Collier was the quintessential hometown boy, born 9 July 1909 in Collingwood. He was but a lad, a couple of months short of his 16th birthday, when he made his debut in 1925. He was fielded only four times that season. The Pies participated 20 times, however, and already had a formidable side that made it to the Grand Final, only to see Geelong win its first VFL premiership, something the Cats had not done since taking the VFA title in 1886. The Magpies made a good show of it, mounting a furious comeback in the fourth quarter, only to fall short at the end by 10 points.
Collier Increases Playing Time
Leeter Collier increased his playing time by a factor of five in the following season, producing 14 goals, the season high for his career. Collingwood made it to the Grand Final once again. This time, however, it was the Melbourne Football Club that supplied the frustration of a good season squandered.
Albert’s brother Harry did kick three goals for Collingwood, Syd Coventry provided the defence, and Syd’s brother Gordon kicked two goals in a decidedly lopsided affair where Melbourne outscored Collingwood in all four quarters and posted a 61 point margin at the end.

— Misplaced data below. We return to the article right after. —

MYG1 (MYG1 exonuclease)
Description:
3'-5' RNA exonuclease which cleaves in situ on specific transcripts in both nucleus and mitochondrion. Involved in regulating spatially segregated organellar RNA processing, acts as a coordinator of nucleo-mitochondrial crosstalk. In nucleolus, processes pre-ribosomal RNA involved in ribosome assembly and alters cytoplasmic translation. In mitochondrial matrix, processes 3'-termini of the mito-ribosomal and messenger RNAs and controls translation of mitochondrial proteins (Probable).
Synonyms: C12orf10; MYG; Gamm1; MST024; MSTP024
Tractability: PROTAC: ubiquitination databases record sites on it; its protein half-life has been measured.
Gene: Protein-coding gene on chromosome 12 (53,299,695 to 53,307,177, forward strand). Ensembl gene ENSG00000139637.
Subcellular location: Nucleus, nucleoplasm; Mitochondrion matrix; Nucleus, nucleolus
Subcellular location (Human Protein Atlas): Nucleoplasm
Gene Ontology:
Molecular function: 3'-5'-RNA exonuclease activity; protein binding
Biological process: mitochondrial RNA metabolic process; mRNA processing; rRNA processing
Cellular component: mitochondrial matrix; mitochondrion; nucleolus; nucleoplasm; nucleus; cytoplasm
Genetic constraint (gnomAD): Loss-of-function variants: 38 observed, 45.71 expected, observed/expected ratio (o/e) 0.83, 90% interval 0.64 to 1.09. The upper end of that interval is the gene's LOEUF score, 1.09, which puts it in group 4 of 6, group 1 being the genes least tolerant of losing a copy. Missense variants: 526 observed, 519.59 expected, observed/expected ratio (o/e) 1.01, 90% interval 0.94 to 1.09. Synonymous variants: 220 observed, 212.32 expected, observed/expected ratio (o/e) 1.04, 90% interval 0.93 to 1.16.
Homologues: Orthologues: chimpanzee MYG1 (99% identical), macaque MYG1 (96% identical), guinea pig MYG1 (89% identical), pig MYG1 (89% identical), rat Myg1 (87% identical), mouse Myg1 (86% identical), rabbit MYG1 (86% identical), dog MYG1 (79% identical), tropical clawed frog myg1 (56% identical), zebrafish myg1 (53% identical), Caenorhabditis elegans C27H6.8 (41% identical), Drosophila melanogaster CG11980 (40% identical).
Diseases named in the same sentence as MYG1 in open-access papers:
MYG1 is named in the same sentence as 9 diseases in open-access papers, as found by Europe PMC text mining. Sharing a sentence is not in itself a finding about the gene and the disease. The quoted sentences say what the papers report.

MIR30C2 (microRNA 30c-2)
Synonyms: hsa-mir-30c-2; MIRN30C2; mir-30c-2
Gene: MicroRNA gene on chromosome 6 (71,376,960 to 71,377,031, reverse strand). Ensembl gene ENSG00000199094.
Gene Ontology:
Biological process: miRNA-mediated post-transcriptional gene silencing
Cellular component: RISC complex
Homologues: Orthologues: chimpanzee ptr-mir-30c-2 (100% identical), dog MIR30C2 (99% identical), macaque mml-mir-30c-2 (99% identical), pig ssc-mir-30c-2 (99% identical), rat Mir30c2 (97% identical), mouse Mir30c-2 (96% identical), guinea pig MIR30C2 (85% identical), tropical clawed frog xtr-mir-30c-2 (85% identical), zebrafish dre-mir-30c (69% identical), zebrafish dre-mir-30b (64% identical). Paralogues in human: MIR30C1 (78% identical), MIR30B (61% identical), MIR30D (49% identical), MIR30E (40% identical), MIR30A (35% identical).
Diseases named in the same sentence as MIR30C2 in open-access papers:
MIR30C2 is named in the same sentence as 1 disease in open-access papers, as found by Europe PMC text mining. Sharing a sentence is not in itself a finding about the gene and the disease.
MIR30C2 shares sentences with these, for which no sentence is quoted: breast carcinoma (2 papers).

Those two Grand Final losses, bitter as they may have felt at the time, provided the impetus Collingwood needed to start their remarkable run in 1927. Collingwood had not won a premiership since 1919 and along with the Grand Finals losses in Albert Collier’s first two seasons; the Pies had also suffered Grand Final defeats in 1920 and 1922. The cumulative effect of this failure to achieve the pinnacle led to the sacking of Charlie Tyson as captain and the installation of Syd Coventry as his replacement. Coventry would end the drought and be the Brownlow Medal winner that year.
Magpies Have A Great Year